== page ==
Procrastination has always kicked my ass. This book review should have been written at the beginning of summer not the end. Here’s what I’ve been reading so far this year:
All The Light We Cannot See – Anthony Doerr – fiction
This book takes place in Europe in World War II. The work follows the two young children, a blind girl in France and an albino hair orphan in Germany. I thought it was a beautiful book. The description and imagery is vivid and real. It is a sad story but then again most WWII stories are. The author made it seem like it was real. I was impressed and definitely recommend this one.
Deep Simplicity: Finding Order in Chaos and Complexity – John Gribbin – nonfiction
This book is deep. Did you know that there were laws that dictate everything from the way coastlines are formed to the pattern of traffic jams? Me neither. If you did you are probably an astrophysicist like the author. I did not understand everything that was going on in this book, but I got the main points. The author did a good job of making it accessible to average folks like me. Here’s a friendly warning: Put you thinking cap on for this one. This book is also a Charlie Munger recommendation. I liked it too, check it out.
How We Decide – Jonah Lehrer – nonfiction
This book was recommended to me by Pat who is wicked smart. I told him I read Deep Simplicity. He said if I liked that then I’d probably like How We Decide. Pat was correct. How We Decide is fascinating. We all know humans are not rational, right? It turns out we need the emotional side of our brain to make the best decisions. We need our emotions to cut through the noise so we can act. This book challenged my thinking. It’s well written and full of good information. Check it out.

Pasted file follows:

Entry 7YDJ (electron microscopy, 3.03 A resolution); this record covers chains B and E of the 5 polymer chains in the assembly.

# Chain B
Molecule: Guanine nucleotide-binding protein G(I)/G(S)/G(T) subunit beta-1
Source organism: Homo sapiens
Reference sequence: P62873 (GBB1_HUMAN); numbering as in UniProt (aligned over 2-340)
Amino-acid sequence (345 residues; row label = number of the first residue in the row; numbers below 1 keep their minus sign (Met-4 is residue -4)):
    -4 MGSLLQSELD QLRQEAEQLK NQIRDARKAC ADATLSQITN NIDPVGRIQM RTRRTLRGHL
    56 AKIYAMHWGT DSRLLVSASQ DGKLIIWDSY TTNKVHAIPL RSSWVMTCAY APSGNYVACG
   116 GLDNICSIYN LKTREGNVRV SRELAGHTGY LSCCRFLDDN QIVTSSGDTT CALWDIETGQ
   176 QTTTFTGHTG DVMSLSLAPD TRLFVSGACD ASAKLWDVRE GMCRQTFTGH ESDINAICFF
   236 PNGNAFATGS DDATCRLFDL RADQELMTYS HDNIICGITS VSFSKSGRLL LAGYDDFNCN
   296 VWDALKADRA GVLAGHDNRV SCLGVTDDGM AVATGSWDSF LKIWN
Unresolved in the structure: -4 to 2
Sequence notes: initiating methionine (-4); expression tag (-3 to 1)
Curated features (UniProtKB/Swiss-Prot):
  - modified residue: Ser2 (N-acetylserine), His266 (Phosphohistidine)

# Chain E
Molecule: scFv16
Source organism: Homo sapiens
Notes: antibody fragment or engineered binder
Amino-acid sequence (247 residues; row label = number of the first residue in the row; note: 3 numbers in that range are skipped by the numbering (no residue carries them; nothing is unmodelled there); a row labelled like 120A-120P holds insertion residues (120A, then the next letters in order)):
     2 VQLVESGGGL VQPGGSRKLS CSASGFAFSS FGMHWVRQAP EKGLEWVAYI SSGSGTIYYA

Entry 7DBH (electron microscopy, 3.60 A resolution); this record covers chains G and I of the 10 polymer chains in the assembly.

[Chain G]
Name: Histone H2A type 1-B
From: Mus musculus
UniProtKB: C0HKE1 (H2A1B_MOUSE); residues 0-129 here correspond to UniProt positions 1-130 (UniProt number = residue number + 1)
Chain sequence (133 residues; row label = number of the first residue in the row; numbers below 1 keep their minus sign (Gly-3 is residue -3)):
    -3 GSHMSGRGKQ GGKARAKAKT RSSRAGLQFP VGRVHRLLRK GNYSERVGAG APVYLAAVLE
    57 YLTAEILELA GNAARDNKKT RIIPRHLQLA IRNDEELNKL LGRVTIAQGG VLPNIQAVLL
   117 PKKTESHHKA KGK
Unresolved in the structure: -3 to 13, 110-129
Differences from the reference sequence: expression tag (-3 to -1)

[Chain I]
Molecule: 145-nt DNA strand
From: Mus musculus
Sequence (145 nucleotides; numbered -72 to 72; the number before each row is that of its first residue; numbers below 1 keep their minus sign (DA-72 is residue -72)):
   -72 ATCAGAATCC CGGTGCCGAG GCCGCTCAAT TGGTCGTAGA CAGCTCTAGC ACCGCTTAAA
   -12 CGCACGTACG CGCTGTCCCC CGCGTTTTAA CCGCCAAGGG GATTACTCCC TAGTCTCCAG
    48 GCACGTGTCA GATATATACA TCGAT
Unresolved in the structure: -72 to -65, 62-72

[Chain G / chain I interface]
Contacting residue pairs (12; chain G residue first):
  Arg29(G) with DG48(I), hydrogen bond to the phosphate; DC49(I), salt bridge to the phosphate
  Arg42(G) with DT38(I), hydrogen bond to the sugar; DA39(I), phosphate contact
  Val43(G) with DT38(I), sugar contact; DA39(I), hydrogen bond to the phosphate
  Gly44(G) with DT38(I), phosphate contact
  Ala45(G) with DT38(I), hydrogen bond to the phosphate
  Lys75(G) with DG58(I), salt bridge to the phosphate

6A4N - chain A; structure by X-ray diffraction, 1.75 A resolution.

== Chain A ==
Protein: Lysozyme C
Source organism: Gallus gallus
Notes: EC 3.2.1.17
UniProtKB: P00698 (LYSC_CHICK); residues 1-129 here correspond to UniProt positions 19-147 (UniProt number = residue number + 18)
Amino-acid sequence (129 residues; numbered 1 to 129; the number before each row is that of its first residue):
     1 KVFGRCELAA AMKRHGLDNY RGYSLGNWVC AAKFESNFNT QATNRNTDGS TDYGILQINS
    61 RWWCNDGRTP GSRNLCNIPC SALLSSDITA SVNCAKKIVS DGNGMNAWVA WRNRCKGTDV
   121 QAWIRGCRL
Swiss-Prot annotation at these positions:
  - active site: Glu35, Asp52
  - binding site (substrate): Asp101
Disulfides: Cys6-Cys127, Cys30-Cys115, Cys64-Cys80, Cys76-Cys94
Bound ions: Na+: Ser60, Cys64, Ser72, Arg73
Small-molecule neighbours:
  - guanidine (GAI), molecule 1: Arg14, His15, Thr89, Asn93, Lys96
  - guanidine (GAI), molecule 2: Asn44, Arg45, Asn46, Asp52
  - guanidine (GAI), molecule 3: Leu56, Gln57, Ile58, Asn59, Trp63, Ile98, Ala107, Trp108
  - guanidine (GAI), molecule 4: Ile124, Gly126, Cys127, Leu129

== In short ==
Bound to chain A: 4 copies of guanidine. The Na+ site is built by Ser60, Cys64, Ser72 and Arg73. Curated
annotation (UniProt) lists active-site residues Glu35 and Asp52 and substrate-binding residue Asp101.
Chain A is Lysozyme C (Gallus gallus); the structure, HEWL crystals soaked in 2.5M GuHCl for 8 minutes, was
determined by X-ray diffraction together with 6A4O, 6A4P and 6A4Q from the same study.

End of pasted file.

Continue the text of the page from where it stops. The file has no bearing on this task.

Lamb – Christopher Moore – fiction
One of the brilliant things about Moore is that he is one of the few writers that can be funny and tell a good story. This book is about Biff, Jesus’ childhood friend. I stayed away from this book for years because of the religious aspect. That was a mistake. Moore did a great job. What if Jesus was a ninja, a yoga master, and could make himself invisible? What if he had a best friend that he forced to sleep with a bunch of prostitutes so that he could learn about sex, because he was celibate? What if?
My Life In Advertising – Claude Hopkins – non
If you want to learn about business or marketing read this book and Hopkin’s Scientific Advertising. If you cross a value investor with a marketing wizard you’d get Claude Hopkins. I also like his short sentences. The short but powerful sentences reminded me of Hemingway’s The Sun Also Rises. Because of that I think this is a good read even if you don’t care about learning marketing.
Outrageous Advertising – Bill Glazer – non
If you’re trying to something, learn from someone who has accomplished what you’re trying to learn. Bill Glazer learned effective marketing. His main point is You Have To Get Noticed! Otherwise no one will care. This book is full of good info, but if you’re not trying to learn marketing they are other books to read.
Siddhartha – Herman Hesse – fiction